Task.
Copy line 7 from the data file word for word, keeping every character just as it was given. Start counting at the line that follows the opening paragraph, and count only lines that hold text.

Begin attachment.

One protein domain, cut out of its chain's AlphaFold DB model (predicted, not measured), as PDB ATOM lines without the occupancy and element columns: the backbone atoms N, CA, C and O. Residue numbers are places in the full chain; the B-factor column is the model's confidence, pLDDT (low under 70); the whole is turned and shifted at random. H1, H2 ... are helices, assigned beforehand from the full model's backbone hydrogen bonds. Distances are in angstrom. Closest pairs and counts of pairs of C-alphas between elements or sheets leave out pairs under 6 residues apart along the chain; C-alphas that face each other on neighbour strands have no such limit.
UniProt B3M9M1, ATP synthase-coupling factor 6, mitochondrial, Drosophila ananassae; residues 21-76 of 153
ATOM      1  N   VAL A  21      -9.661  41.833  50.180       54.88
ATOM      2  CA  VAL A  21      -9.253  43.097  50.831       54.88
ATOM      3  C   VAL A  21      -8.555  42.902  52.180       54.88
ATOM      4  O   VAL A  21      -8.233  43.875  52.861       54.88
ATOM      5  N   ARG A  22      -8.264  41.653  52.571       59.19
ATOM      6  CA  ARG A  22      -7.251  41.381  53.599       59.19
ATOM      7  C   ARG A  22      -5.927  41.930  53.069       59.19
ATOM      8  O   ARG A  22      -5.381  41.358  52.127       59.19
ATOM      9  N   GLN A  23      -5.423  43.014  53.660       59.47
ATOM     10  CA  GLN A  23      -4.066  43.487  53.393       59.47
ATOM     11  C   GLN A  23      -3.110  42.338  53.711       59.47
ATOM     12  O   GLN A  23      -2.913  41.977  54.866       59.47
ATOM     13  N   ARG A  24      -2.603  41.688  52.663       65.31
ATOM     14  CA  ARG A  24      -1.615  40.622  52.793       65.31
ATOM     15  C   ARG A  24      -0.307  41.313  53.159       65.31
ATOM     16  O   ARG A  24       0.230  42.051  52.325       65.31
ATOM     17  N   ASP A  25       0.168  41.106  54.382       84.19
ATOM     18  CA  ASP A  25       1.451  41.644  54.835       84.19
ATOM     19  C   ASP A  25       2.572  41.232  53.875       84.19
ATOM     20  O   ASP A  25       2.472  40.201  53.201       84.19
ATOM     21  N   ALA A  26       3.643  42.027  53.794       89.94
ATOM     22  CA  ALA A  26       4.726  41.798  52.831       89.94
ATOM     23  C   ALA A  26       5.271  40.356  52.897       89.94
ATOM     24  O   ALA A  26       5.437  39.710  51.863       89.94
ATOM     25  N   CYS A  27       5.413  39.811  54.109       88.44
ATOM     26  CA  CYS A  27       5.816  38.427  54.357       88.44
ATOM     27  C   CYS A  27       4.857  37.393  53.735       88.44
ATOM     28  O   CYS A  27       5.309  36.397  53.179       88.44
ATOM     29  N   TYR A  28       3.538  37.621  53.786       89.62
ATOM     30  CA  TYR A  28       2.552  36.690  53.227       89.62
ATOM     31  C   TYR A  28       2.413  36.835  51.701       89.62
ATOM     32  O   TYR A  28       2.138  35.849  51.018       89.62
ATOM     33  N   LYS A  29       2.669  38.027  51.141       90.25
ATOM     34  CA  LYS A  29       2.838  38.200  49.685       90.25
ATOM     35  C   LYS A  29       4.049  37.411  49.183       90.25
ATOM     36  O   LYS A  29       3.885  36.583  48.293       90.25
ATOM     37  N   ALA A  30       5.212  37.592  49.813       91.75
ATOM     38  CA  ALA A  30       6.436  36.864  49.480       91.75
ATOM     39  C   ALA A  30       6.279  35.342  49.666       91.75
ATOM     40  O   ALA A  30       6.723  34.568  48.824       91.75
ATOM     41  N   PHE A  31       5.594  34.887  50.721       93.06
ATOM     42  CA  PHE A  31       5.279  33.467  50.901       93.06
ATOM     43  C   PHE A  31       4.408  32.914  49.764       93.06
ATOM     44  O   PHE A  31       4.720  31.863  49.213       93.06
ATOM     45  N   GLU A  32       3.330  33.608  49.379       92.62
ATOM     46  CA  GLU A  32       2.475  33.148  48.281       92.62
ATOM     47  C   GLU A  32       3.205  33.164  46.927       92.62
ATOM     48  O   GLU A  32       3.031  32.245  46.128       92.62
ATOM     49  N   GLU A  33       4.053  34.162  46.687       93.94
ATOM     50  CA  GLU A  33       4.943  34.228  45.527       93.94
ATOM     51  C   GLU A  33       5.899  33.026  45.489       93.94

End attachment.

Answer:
ATOM      6  CA  ARG A  22      -7.251  41.381  53.599       59.19